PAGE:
“If the iron tools are blunt, and he does not sharpen its face, greater strength is needed; but wisdom results in success.”
A tool is far more valuable when the edge is sharp than when the edge is dull and interestingly, the edge of a knife is far more likely to injure you when dull than when sharp. Such is because a dull edge (as Solomon points out) requires more force to do the job for which it was designed. I suppose that this is one of those lessons that has been engrained in my life since boyhood. As a young man in the Boy Scouts, I lived with a pocket knife — cutting rope for shelters as well as for whittling when I had down-time. I also spent much time with an axe, splitting firewood, not just for scouts but for our home as well. Later, I spent more than a decade installing carpet in people’s homes and apartments where a razor-knife was a tool of the trade (and know well that when a razor is too dull to cut through carpet without force, it is quite sharp enough to cut through skin — I have the scar tissue to prove it!). And though I no longer work in the trades, I still split firewood, tinker with woodworking, as well as with other crafts needing sharp implements (and collect exotic knives as a hobby). Sharp is better. Sharp is safer, and sharp requires less brute force to use properly.
Yet, as with the previous verse, we must not limit this to a worldly application. The same is true when it comes to intellectual and spiritual matters. The bottom line is that many practice theology without minds and spirits that have been honed sharp by a careful study of the Scriptures. As a result, many pastors, churches, denominations, and even schools of theology practice sloppy theology, forcing a dull implement through the blessed Word of God. And sloppy theology is bad theology because it leads people astray. While the essentials of faith are clear enough even for the most rudimentary reading of the Word; God’s Word is also not so basic that it can be rightly divided by unsharpened tools. No, precision must be our goal that we might see and carefully understand the infinitely complex connections that bind the Word together as a unified whole. Like a spider’s web, with tiny filaments, the Scriptures are elegantly constructed so that all aspects of the Word point us to Christ. Yet, sharpened minds and spirits are necessary to dissect them. Blunt force yields perhaps the Truth, but the elegant wonders require precision.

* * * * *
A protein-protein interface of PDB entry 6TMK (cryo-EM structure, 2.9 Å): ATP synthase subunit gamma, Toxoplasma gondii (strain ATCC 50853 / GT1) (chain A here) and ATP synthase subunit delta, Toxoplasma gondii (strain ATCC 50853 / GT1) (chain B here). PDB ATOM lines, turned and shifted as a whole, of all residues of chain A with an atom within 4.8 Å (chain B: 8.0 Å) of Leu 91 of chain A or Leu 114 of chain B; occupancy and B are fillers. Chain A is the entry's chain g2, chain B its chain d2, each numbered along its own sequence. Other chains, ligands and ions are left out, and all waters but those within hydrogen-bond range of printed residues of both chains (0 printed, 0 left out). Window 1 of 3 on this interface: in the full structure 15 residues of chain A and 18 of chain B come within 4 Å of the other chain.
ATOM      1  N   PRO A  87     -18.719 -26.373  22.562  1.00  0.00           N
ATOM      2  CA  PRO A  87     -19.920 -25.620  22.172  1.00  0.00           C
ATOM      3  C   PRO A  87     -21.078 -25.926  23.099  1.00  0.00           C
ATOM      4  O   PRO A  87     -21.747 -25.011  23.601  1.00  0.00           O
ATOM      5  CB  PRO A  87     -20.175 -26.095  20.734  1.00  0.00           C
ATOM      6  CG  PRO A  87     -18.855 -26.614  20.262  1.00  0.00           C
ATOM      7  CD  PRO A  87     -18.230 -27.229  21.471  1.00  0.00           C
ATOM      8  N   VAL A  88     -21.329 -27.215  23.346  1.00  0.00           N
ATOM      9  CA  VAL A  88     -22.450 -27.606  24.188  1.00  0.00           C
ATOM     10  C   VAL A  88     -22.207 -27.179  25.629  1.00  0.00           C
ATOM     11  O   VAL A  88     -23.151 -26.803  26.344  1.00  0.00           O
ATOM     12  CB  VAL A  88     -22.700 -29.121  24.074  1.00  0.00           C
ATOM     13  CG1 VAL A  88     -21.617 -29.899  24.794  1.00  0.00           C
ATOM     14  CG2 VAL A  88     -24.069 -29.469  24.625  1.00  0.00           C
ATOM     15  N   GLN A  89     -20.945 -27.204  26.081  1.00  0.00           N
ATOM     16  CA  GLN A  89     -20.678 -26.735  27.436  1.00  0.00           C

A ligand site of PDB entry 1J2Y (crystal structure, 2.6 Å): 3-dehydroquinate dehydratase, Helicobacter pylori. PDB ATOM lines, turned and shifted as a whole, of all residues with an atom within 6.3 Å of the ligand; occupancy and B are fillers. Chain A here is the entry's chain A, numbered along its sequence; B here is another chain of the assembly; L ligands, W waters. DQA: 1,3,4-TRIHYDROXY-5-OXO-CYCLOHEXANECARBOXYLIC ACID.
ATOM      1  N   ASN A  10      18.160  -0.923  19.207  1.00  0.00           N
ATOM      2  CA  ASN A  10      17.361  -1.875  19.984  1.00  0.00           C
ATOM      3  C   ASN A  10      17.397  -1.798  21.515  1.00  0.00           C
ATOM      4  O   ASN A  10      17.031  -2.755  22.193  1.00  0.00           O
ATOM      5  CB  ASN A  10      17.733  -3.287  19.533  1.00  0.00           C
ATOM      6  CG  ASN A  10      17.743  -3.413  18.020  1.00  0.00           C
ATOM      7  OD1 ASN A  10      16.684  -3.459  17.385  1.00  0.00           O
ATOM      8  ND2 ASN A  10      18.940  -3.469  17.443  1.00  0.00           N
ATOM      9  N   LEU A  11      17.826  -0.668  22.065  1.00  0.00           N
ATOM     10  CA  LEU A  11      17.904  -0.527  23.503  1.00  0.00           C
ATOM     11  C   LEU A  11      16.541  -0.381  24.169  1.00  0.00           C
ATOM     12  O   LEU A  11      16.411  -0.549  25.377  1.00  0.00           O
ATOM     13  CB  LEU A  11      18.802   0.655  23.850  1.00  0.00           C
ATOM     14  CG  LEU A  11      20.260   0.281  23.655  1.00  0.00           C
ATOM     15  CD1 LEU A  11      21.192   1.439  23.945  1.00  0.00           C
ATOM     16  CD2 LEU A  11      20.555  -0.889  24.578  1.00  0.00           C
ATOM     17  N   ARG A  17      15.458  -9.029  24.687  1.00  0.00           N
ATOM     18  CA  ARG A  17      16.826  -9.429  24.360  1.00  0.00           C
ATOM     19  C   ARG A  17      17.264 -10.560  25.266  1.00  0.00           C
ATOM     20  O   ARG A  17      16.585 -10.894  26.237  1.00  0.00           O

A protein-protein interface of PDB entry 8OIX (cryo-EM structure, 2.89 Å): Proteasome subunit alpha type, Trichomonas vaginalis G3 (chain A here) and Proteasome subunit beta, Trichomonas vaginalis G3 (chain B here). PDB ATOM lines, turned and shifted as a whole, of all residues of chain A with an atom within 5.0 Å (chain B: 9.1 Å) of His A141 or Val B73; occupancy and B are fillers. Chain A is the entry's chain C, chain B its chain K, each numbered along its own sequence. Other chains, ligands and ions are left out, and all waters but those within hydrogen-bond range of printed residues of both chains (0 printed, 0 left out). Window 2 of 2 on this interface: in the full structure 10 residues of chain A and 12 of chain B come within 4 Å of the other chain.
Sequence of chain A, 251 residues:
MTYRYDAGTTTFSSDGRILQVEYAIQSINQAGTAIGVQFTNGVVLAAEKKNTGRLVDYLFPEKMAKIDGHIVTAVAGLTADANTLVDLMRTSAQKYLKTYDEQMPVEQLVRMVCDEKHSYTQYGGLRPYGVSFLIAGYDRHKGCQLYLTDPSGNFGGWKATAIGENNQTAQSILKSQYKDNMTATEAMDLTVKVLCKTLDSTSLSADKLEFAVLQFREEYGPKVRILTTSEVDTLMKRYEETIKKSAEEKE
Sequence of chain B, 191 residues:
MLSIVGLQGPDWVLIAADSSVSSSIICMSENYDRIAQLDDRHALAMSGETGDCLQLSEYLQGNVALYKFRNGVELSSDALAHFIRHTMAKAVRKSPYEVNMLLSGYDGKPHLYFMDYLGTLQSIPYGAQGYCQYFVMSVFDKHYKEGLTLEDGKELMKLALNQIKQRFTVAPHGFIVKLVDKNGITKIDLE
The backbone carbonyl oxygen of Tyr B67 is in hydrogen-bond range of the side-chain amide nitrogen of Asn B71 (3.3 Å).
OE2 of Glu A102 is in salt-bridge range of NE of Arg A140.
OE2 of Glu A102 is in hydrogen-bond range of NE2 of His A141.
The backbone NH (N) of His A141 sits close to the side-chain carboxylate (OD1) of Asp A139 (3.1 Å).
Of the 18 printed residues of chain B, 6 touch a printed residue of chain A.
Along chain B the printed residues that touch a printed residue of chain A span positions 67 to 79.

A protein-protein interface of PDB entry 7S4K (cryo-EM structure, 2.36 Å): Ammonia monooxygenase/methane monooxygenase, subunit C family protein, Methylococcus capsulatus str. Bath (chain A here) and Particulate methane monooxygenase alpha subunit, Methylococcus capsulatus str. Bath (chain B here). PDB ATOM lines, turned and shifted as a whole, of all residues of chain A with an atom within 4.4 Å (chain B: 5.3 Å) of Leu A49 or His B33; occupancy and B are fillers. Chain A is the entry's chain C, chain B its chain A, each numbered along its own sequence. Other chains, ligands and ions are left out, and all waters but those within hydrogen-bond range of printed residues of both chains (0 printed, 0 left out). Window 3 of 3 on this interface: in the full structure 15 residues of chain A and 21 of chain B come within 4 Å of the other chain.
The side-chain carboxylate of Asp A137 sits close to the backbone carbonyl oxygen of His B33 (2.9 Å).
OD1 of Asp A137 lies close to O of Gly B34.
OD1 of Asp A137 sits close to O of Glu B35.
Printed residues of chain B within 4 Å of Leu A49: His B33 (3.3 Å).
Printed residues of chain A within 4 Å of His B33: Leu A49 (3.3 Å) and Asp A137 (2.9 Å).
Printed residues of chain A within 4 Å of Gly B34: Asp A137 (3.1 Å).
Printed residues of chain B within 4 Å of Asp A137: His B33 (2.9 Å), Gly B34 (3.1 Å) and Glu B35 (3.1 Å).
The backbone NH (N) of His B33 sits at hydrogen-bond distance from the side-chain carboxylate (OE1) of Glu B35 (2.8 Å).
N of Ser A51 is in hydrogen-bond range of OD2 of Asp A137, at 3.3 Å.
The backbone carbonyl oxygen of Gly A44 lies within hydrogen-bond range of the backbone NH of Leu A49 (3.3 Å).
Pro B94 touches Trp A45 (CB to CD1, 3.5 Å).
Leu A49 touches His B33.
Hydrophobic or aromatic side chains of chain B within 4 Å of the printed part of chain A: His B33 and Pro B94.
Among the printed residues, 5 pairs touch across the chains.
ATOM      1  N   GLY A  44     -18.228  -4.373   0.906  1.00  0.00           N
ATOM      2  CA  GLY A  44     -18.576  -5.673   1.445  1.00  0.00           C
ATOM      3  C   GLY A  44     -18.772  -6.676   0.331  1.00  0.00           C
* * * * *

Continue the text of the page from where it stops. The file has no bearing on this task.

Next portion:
And thus, Solomon once again offers us a reminder that we must take care of the tools that we use — sharpen the axe and the hoe indeed and do not permit them to become rusty. But sharpen your skills in the Word also. This takes careful reading and study — and as iron sharpens iron, it often takes that guidance and debate of others more mature than you. We will never master the Word of God, but as we immerse ourselves in its elegance, it will master us — and hone us until we are made complete in the presence of Christ.